Vision for native seed bank takes root

Vision for native seed bank takes root

A native seed bank at Warnertown, in South Australia’s Mid North, aims to help return plants and animals to Nukunu land in the Southern Flinders Ranges.

Founder, Uncle Lindsay Thomas from the Nukunu Wapma Thura Aboriginal Corporation, says his vision is to provide immediate bushfire recovery seed stocks and support future cultural burning, along with education and community partnerships.

Thanks to a boost from a Northern and Yorke Landscape Board Grassroots Grant, he is well on his way to achieving his dream of bringing back his “ancestral spirit”.

“I wanted to create a seed bank so that when bushfires happen you can go in and seed it straight after with a direct seeder and return proper native plants to the area,” Uncle Lindsay said. “With that comes back all my totems - all the proper little animals, all the little creatures in the sand, in the soil, in the bushes, trees and waters.”

Uncle Lindsay is realising his vision in partnership with local landholder and wellness tourism business operator Anthony North, Still Earth, Warnertown, who has provided the land for the plantings to occur.

Vision for native seed bank takes root
Nukunu elder Uncle Lindsay Thomas with Still Earth's Anthony North. Credit: Matthew Turner

So far, 11 kilometres of seeds have been planted out, among them 30 quandong trees, and up to 600 native plants – including acacia, saltbush, kangaroo, wallaby and spear grass, melaleuca – have been ordered ready for propagation.

Uncle Lindsay has been working with local native nursery Nuthin’ But Natives at Booleroo Centre, along with Greening Australia who have assisted with collection and planting of seeds using a Franken-Pitter direct seeder.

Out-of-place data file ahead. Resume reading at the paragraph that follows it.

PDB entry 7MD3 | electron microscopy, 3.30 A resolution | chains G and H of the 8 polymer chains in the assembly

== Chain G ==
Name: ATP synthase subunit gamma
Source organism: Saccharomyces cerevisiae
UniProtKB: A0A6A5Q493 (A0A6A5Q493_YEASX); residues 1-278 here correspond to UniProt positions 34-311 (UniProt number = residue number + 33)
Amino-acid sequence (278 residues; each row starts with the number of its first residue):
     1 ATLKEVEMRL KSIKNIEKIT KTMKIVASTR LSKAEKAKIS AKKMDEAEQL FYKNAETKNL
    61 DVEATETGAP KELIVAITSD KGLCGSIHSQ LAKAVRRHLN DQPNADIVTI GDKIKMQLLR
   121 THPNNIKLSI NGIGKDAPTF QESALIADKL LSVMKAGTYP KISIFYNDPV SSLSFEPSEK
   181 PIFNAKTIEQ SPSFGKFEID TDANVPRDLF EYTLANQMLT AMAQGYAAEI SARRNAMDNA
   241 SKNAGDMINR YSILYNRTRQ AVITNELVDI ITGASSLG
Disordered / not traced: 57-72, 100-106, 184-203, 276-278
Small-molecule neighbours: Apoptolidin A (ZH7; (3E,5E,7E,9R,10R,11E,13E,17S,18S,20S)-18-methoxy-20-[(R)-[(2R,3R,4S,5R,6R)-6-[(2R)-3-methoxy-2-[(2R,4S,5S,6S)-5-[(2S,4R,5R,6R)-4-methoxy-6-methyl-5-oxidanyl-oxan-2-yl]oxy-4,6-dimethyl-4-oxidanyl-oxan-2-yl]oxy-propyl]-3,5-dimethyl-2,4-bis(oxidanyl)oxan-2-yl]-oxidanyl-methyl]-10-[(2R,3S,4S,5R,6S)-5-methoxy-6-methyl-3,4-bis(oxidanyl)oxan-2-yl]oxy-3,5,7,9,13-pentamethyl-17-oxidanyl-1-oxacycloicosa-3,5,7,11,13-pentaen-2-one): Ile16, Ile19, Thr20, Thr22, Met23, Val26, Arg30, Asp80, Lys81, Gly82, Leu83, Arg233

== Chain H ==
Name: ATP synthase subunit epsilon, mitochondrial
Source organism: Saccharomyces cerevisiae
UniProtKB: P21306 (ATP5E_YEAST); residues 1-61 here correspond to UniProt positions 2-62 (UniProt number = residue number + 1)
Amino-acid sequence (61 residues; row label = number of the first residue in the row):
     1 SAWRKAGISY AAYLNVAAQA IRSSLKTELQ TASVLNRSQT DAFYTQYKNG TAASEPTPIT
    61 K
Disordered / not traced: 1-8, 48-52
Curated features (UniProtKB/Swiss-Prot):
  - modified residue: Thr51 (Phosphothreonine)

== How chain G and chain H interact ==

He said the Grassroots funding had kick-started the project and was excited for the future, including a potential partnership with the Foundation for Parks and Wildlife to expand the seed bank to include a processing unit.

With support from Anthony North, Uncle Lindsay said there was scope to include tourism in the future to help educate visitors about native flora – including bush food and bush medicine - and fauna.

He is also excited about the prospect of partnering with local schools to educate young learners, and hopes to get farmers involved through a series of workshops in the region and support for cultural burning.

“Landowners in the Southern Flinders are very keen to come onboard,” Uncle Lindsay said. “A big goal I’m working towards is to complete cultural burning through the area. These native plants can take a lot of heat, therefore they’re very slow to ignite, unlike some of the introduced plants there at the moment. The idea of the seed bank is that if a bushfire comes through the area, we can move straight in and seed it with native plants.”

Uncle Lindsay said a Grassroots Grant helped him ‘plant the seed’ and his idea was now snowballing toward some positive and exciting outcomes.

“I’ve got the chance to rehabilitate some of my traditional land, which is unbelievable,” he said. “And if I can get it to the stage where we can annually or seasonally cultural burn, that would be amazing. It’s something that’s been a long time coming. I go out and sit on land and I know what’s missing. If we can return some of the plants and bring back these pretty birds singing their magnificent songs, that would be incredible.”